Promoter says New York Officials have “Been Cooperative” for Sanctioned Amateur MMA

When it was announced this week that the TNT Fight Series would be the first amateur MMA card to be sanctioned in New York since state authorities tried to stamp out the practice in 2002, thoughts of controversy and conflict with government officials came to mind for everyone except the people running it. Fighter and promoter of the TNT Fight Series Erik Herbert went on the record with The Fight last night to describe what has been a thus far smooth ride with the sanctioning body and local government.

The TNT Fight Series, is set to take place this May in Tonawanda, New York, just north of Buffalo and will be sanctioned under the USMTA. The USMTA is one of the organizations that New York State allows to regulate “martial arts” competitions, which amateur MMA falls under according to the legal definition of the term. Many sanctioning bodies have known that they can regulate amateur MMA shows but have been intimidated by possible conflicts with state and local authorities. Yet, according to Herbert, convincing the USMTA to sanction his event was no great effort.

“It really wasn’t that hard,” said Herbert. “[At one point] we wanted to do [Muay Thai] in the cage. So we asked and the USMTA said yeah. From there we were thinking we were so close [to doing MMA] that we should just do it. [The USMTA] were fine with it. They read all the legislation, especially with the lawsuit [between Zuffa and New York State], and they said it was okay.”

When Herbert was forced to approach the state athletic commission, where the everyone thought the real conflict would lay, there appeared to be no big fuss. While Herbert felt that “easy” was the wrong word to describe the process, he did say that “they’ve been cooperative.”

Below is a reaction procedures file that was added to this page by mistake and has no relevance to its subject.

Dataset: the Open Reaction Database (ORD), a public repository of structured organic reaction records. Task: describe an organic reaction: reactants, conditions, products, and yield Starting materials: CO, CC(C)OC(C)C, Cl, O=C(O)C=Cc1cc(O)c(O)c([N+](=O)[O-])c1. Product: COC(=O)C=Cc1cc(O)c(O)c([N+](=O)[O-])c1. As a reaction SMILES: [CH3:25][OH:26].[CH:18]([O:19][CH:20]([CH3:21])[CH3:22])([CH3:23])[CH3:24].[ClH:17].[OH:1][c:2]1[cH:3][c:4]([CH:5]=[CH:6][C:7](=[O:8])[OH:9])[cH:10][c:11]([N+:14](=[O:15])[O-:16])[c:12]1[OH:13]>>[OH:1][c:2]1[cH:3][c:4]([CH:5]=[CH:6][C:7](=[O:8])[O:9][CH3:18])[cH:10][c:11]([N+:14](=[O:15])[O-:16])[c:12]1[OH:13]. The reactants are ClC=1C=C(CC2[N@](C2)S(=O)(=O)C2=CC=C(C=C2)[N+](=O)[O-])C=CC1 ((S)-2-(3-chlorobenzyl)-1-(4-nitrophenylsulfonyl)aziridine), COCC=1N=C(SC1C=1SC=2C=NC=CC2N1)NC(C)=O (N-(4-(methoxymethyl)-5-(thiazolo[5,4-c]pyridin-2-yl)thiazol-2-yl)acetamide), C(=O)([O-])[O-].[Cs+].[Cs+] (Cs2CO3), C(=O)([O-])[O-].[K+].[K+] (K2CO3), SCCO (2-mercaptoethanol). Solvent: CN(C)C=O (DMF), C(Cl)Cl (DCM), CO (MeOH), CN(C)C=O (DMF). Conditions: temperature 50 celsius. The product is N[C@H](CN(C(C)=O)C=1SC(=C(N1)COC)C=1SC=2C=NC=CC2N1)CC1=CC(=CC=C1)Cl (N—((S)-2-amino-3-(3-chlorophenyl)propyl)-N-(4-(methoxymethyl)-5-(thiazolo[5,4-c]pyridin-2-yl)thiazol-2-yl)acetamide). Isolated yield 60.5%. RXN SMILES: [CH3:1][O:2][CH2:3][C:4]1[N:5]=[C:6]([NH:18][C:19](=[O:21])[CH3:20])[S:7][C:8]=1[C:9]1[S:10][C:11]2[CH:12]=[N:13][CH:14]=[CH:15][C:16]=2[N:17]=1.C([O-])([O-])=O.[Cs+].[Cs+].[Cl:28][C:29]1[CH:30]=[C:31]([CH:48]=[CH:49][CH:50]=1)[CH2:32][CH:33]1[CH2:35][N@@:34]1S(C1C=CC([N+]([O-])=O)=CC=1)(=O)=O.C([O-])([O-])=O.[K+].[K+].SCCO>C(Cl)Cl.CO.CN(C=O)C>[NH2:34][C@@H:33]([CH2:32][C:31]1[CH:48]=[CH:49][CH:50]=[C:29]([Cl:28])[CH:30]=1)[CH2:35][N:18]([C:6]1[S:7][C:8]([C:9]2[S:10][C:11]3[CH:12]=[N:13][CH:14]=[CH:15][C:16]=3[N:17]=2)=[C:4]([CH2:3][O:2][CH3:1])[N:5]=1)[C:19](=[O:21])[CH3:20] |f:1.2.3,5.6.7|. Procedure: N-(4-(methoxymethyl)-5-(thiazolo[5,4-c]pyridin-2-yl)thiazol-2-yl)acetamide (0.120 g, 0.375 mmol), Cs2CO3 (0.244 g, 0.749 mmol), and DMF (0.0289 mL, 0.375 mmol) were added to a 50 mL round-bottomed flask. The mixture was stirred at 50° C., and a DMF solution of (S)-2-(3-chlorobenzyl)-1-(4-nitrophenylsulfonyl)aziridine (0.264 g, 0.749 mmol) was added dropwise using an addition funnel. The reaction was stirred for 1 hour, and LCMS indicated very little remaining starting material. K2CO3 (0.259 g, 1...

“They’ve given us the green light for everything, provided we abide by the rules of the sanctioning body,” Herbert said of the State Athletic Commission. “They told us they would have to let officials in our town know what we were doing. So, they sent a letter to our local government warning them that there was a risk of rioting and all kinds of things that were not going to happen.”

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While sending such a warning letter might not seem like the most cooperative the athletic commission could have been, it was a far cry from the horror stories of a decade ago that forced New York promoters to stop putting on amateur MMA shows. Though, if such a letter has been standard practice, it’s no wonder why local authorities were not pleased to have MMA in their towns back when the sport wasn’t as well known.

Now that MMA has slowly but surely edged itself into the main stream, local response has been far less abrasive.

“We met with the Mayor and the Chief of Police,” Herbert continued. “They will be sitting in the front row.”

The positive reception by local officials and a recognized sanctioning body, along with a laissez-faire by the State Athletic Commission may be the beginning of a kinder and gentler relationship between New York and MMA. The rules of the USMTA that the commission insisted TNT abide by are almost identical to those currently practiced by the New Jersey State Athletic Control board. The only difference between USMTA amateur mixed martial arts and the amateur MMA practiced in the rest of the region is that the standard gloves are one ounce heavier, which Herbert mentioned were “a pain” to find.

The TNT Fight Series features fighters from Canada, Ohio, Pennsylvania, and Florida, as well as local boys. Herbert credits the wide spread of competitors at his show with the fighters at his upstate New York gym, Victory MMA. He credits the matchmakers he has met bringing his fighters to the surrounding area for the fighting tourists now coming to New York for his show.

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